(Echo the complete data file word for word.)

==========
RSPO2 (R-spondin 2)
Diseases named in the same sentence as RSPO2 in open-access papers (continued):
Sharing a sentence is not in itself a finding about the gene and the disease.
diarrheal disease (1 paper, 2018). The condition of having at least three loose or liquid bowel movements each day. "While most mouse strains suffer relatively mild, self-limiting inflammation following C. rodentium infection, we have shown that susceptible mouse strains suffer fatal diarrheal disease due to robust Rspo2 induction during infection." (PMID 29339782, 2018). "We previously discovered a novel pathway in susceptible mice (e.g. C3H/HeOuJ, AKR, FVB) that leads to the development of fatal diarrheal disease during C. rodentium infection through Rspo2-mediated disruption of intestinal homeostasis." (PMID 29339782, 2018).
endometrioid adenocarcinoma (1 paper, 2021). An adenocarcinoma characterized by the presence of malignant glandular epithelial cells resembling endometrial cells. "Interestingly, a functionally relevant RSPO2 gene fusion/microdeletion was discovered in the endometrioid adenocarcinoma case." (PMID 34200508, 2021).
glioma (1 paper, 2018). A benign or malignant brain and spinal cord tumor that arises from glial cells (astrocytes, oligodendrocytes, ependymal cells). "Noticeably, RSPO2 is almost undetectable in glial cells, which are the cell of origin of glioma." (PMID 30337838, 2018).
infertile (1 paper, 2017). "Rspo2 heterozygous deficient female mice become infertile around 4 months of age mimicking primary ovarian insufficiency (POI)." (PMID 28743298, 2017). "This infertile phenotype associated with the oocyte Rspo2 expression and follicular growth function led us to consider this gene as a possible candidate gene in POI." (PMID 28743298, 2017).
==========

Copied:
RSPO2 (R-spondin 2)
Diseases named in the same sentence as RSPO2 in open-access papers (continued):
Sharing a sentence is not in itself a finding about the gene and the disease.
diarrheal disease (1 paper, 2018). The condition of having at least three loose or liquid bowel movements each day. "While most mouse strains suffer relatively mild, self-limiting inflammation following C. rodentium infection, we have shown that susceptible mouse strains suffer fatal diarrheal disease due to robust Rspo2 induction during infection." (PMID 29339782, 2018). "We previously discovered a novel pathway in susceptible mice (e.g. C3H/HeOuJ, AKR, FVB) that leads to the development of fatal diarrheal disease during C. rodentium infection through Rspo2-mediated disruption of intestinal homeostasis." (PMID 29339782, 2018).
endometrioid adenocarcinoma (1 paper, 2021). An adenocarcinoma characterized by the presence of malignant glandular epithelial cells resembling endometrial cells. "Interestingly, a functionally relevant RSPO2 gene fusion/microdeletion was discovered in the endometrioid adenocarcinoma case." (PMID 34200508, 2021).
glioma (1 paper, 2018). A benign or malignant brain and spinal cord tumor that arises from glial cells (astrocytes, oligodendrocytes, ependymal cells). "Noticeably, RSPO2 is almost undetectable in glial cells, which are the cell of origin of glioma." (PMID 30337838, 2018).
infertile (1 paper, 2017). "Rspo2 heterozygous deficient female mice become infertile around 4 months of age mimicking primary ovarian insufficiency (POI)." (PMID 28743298, 2017). "This infertile phenotype associated with the oocyte Rspo2 expression and follicular growth function led us to consider this gene as a possible candidate gene in POI." (PMID 28743298, 2017).